Reuse nonprofit flips the remnants of this house 

Green Wrecking Crew

With the world going green, it's hard to find anything that people aren't recycling. And a new market has opened up in the construction business. Local nonprofit The Sustainable Warehouse was founded on deconstructing — it's the difference between tearing down a house and taking down a house, with every usable material going to a new project instead of the landfill. The Warehouse is in the process of taking on its largest project to date: an entire home.

While there are shops out there with used materials, deconstruction goes beyond the cabinets and light fixtures, says founder Rebecca O'Brien.

"It's a lot of wood and a lot of waste," she says. "It's time to stop thinking about throwing it away."

A quarter of a million homes are demolished annually. Brad Guy, a deconstruction industry leader, estimates that only about 300 homes were deconstructed last year, according to a recent New York Times Magazine cover story.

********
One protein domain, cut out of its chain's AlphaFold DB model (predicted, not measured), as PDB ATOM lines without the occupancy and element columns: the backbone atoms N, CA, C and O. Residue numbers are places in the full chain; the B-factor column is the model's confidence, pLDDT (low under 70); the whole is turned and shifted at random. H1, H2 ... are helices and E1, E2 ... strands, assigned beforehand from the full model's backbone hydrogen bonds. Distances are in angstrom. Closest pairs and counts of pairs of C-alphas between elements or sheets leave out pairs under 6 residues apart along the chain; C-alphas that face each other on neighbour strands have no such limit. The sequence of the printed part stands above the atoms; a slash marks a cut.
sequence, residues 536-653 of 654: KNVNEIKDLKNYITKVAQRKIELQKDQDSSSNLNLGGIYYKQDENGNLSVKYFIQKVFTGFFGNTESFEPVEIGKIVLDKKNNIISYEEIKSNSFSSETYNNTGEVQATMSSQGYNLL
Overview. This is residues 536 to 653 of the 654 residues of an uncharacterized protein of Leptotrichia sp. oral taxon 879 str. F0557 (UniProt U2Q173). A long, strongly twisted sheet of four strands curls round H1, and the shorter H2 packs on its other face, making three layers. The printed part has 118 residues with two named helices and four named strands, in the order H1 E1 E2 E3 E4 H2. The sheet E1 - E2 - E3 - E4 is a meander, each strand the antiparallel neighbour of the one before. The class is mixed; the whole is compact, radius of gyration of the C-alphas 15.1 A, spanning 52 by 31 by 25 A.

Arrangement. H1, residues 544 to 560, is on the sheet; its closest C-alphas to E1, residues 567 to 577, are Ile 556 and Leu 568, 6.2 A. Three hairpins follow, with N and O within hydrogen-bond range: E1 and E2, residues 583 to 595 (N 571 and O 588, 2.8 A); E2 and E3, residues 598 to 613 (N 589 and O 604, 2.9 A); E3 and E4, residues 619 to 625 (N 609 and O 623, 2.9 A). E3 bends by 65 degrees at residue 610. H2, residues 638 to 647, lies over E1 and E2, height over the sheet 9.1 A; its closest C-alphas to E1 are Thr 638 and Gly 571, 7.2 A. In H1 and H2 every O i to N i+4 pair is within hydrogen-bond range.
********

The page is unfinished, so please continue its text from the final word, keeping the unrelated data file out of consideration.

Developers are applying the technique to earn green certifications and taking advantage of tax deductions, says Guy. It will sometimes off-set the added cost

"It's still crazy," Guy told the Times, "but it's on the edge of not crazy now."

A Summerville dentist purchased a two-story home for her new office, but quickly realized it wasn't viable to rehab. She brought in O'Brien to provide a green alternative to bulldozers. With her small crew and a few volunteers, she started taking apart the house two weeks ago, stripping it of flooring, walls, counters, and fixtures.

Now, a core crew of three others and O'Brien have pulled off the roof and are heading down, taking apart the two-floor home piece-by-piece until they get to the foundation.

"When we came in, it looked like it was in incredible shape. You could have moved in tomorrow," O'Brien says. "Now, it looks like this."